Online Testing

Whilst computer-based testing (CBT) existed well before the advent of the internet, there is no doubting that there has been a rapid rise in the use of computers in testing over the past few years given the pervasiveness of the World Wide Web.

To help address the issues associated with this rapid advancement, the International Test Commission formally adopted the ‘International Guidelines on Computer-Based and Internet Delivered Testing’ in 2005. The avid reader may wish also to peruse the book by Dave Bartram and Ron Hambleton, ‘Computer-Based Testing and the Internet’: published by John Wiley & Sons in 2006. Some of the key issues related to good practice include the following:

  • Performance and technical limitations of the internet: speed, network integrity, reliability, bandwidth, etc
  • Security and intellectual property
  • Privacy
  • Fairness

Online testing certainly allows organisations to assess individuals from around the globe in a very timely manner. However, it is important that appropriate control is exercised with respect to test administration over the internet.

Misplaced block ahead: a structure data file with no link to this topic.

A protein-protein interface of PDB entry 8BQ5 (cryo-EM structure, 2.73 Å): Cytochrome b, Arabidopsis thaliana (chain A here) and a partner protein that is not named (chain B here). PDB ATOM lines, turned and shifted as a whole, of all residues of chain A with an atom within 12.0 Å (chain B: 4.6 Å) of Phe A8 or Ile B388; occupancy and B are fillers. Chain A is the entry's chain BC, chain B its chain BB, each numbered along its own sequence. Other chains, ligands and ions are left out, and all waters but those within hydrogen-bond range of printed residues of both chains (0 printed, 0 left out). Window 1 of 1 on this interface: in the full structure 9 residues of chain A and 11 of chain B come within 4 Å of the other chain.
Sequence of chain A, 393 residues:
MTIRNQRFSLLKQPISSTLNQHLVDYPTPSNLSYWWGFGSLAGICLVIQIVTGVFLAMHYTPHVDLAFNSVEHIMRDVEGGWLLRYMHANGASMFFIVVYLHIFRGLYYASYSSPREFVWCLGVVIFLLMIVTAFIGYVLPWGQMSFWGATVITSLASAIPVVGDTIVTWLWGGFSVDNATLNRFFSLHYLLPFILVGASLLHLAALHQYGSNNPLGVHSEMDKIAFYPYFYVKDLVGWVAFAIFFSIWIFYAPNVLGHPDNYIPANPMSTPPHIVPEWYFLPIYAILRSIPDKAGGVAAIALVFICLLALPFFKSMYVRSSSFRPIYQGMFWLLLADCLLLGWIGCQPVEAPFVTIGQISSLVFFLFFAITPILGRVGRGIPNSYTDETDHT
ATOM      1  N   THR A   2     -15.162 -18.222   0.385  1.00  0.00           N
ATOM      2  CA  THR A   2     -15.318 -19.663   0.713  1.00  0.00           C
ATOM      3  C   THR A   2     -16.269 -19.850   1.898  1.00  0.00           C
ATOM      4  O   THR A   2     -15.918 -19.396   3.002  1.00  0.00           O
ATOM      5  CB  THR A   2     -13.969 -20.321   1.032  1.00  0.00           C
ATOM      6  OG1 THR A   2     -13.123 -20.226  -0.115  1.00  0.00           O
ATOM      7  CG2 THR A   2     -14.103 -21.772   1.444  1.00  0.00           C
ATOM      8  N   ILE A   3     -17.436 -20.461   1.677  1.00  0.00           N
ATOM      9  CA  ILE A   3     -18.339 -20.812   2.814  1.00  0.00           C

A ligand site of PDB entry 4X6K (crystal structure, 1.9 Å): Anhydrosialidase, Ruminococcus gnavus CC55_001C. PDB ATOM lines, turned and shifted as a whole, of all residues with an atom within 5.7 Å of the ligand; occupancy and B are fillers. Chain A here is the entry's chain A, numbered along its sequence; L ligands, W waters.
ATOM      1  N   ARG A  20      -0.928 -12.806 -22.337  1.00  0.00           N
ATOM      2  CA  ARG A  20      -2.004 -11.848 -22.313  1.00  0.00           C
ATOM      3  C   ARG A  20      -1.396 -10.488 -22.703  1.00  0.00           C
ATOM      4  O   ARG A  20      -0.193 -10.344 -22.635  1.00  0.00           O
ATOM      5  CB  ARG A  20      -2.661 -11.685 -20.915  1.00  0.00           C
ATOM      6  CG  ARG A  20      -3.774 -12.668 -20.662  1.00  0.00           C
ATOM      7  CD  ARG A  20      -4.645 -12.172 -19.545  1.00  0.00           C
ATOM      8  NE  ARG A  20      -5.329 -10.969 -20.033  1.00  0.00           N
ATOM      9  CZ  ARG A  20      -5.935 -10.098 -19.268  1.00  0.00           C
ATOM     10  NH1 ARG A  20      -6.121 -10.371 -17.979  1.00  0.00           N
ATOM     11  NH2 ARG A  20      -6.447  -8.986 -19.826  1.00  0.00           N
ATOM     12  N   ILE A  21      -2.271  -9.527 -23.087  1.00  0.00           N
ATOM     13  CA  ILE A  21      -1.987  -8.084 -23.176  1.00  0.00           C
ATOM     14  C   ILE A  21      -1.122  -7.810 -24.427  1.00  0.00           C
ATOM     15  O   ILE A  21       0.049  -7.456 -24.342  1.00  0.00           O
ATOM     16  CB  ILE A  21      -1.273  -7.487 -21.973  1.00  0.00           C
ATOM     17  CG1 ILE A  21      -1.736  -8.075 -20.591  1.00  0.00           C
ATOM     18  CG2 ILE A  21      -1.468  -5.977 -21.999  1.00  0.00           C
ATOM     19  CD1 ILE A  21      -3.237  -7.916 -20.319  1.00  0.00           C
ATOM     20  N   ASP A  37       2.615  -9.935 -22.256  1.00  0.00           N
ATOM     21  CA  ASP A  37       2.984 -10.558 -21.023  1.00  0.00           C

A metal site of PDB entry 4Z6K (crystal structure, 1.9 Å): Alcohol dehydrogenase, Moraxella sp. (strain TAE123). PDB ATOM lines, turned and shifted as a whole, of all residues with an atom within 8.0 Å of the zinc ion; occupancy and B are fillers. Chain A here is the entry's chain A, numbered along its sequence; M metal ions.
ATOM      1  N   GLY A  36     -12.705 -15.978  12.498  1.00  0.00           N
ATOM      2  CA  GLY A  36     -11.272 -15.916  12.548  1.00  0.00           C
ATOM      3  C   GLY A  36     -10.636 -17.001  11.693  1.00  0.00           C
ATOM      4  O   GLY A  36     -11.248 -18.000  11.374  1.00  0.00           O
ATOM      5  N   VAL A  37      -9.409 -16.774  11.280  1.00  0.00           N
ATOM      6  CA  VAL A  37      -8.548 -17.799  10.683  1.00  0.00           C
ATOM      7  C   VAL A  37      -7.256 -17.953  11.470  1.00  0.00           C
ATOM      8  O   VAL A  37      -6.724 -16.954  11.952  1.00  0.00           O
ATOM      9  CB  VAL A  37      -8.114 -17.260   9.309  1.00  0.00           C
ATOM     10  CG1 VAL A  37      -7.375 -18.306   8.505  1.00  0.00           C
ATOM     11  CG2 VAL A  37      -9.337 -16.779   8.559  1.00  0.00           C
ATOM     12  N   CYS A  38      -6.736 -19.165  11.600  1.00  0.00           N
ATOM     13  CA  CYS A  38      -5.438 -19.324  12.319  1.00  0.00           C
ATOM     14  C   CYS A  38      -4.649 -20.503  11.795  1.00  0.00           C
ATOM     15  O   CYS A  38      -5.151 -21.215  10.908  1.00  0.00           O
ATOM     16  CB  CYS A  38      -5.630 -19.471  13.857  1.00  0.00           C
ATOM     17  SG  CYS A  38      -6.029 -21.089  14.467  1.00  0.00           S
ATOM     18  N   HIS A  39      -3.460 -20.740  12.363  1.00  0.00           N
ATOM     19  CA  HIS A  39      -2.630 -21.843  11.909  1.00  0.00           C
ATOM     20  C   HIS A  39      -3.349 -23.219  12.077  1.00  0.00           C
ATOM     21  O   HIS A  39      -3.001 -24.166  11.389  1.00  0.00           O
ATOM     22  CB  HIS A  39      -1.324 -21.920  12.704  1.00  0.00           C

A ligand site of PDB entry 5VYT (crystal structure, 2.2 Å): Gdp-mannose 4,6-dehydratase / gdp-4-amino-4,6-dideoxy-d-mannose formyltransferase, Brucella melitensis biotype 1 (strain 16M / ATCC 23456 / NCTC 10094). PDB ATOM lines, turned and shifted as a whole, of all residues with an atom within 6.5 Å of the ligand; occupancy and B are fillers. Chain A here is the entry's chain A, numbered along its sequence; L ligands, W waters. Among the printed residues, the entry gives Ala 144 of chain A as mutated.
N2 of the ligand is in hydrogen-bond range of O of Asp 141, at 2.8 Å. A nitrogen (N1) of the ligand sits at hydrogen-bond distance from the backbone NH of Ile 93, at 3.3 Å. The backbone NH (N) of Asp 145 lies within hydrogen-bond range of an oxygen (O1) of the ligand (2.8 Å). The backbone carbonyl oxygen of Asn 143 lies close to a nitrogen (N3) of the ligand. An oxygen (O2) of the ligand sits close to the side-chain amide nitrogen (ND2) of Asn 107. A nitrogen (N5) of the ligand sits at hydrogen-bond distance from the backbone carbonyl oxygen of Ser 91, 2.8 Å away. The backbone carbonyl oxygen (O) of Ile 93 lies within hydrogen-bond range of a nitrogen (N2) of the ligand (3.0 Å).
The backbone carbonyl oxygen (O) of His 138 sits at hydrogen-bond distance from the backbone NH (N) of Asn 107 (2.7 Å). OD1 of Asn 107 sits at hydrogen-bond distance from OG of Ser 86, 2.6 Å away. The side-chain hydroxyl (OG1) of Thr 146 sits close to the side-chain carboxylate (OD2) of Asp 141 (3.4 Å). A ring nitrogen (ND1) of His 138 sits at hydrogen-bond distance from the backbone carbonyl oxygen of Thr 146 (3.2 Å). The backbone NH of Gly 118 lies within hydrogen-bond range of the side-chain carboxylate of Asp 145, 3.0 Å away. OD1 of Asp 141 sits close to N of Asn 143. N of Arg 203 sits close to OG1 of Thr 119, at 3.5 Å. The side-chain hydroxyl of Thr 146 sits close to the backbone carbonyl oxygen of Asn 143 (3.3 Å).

A key issue relates to ensuring that high stakes testing (as occurs in most selection assignments) is undertaken in well supervised and well managed environments. This is particularly true when applicants are required to undertake ability or cognitive tests. It is important to ensure that the tests are administered to the right person and that the person does not receive any external assistance. On the other hand, there is some evidence to indicate that preference and personality profiling is equally valid whether the session is supervised or unsupervised by a test administrator.

Technology will also play a strong part in the development of a range of different tests. Item Response Theory (IRT) and adaptive tests using very large item banks are just some of the enhancements anticipated over the next few years.

Although Compass Consulting makes use of online testing, we do not see this as superseding the need to ensure that a professional, integrated and holistic assessment is conducted. Furthermore, dialogue and qualitative self-report questionnaires can add insightful additions to a standard computer-based psychometric assessment.